Discovering the Next Step
The term “post-grad service” didn’t enter my vocabulary until my sophomore year at the University of Portland in conversation with a campus minister, Beth Barsotti. She spoke with me about her experience doing a year of service with L’Arche in Washington DC, and how it grew from a simple “year of service” to a four-year experience that transformed her way of life. She made me promise to prayerfully consider post-grad service for myself. With her inspiration in mind, during my senior year as a nursing major and social justice minor, I spent many evenings and weekends flipping through pages of the Catholic “Response” magazine and searching the online “Catholic Volunteer Network”.
When I found a brief description of the FrancisCorps program and explored their website, I was immediately drawn to the playful and authentic energy it radiated. The FrancisCorps application and subsequent interview enticed me further by emphasizing a way of life in community and service inspired by the humble and radically hospitable spirit of St. Francis. With an abundance of joy and gratitude, I accepted the position as soon as it was offered to me.
As the entire word is well aware, from the time I accepted the position in January of 2020 to my scheduled arrival in Syracuse at the end of July, everything seemed to turn upside down. This made for an ocean of uncertainty, which I continued treading through as calmly as possible. Transitioning to online classes, switching to a virtual graduation ceremony, going into quarantine, wearing facemasks, practicing social distancing, and fighting for racial justice; it was a series of events for which nobody was adequately prepared.
I did my best to ride the waves and take each day as it came. Of course, some days hit harder than others, and yet, I found moments of joy, laughter, and peace while playing with my nieces and nephews, visiting friends from an appropriate distance, and going on long bike rides around my hometown of Bellingham, Washington. I grew through the pervasive pain and overwhelming uncertainty by continuing to educate myself on subjects that were dividing our nation and center myself on values and beliefs that had weathered the past storms of life.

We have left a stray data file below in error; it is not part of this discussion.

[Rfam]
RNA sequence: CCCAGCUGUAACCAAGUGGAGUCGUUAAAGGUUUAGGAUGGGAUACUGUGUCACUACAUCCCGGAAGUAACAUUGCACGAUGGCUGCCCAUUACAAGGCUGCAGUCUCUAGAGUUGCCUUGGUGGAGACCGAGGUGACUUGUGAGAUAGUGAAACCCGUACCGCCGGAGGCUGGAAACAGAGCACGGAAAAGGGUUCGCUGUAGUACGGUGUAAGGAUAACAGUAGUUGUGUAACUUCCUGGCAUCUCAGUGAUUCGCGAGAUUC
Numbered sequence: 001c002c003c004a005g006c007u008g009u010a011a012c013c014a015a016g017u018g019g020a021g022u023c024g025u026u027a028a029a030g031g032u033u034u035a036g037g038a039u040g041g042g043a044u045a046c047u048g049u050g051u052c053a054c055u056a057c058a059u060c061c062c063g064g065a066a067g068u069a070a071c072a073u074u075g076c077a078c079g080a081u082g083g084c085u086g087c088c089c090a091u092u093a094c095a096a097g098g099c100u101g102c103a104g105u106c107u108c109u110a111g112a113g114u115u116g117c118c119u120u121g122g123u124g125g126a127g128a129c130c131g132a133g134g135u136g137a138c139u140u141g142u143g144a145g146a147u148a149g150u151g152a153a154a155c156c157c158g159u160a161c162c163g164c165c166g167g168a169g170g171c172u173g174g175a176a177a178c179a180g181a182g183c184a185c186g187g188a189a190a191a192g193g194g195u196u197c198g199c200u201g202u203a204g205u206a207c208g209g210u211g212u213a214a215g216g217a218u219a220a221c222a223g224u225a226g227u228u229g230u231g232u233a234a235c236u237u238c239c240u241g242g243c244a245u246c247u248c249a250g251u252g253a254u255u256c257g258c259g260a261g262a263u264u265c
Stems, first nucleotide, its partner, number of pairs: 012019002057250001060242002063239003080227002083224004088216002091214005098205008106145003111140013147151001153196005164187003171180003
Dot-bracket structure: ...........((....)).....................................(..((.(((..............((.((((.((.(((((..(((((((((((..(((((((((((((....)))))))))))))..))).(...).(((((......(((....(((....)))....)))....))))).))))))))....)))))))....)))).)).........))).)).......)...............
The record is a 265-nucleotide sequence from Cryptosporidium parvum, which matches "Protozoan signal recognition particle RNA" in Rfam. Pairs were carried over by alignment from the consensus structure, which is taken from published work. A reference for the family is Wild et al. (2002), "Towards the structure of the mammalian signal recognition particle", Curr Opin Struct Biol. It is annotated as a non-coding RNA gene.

Finally, on July 24th, I said goodbye to my family and made the long and stuffy flight from Seattle to Syracuse and began another two weeks of strict quarantine; however, this time it was with five other young women who would become some my closest friends in a matter of weeks. Although the first week of orientation had its standard share of awkwardness, there was a sense of openness and authenticity from both the volunteers and directors which offered familiarity and genuine love. By the end of our two-week quarantine, I was confident our small new community would be a place of sincere vulnerability, trust, kindness, and compassion.
When the day finally came to begin working at our service sites, I felt excited and a just bit nervous. I would be at the Catholic Charities Men’s Shelter functioning as both a nurse and a caseworker. While these roles came with essential and valuable tasks, I have most enjoyed the opportunity to listen to each man’s story and recognize how we can help one another discover the next step to take or the lesson to be learned. As I glance back on the uncertainty, pain, joy, and significant changes that have marked the last several months, I am reminded of the simple and beautiful lesson to cherish people. Every last one of them.
Categories: General← Back to Stories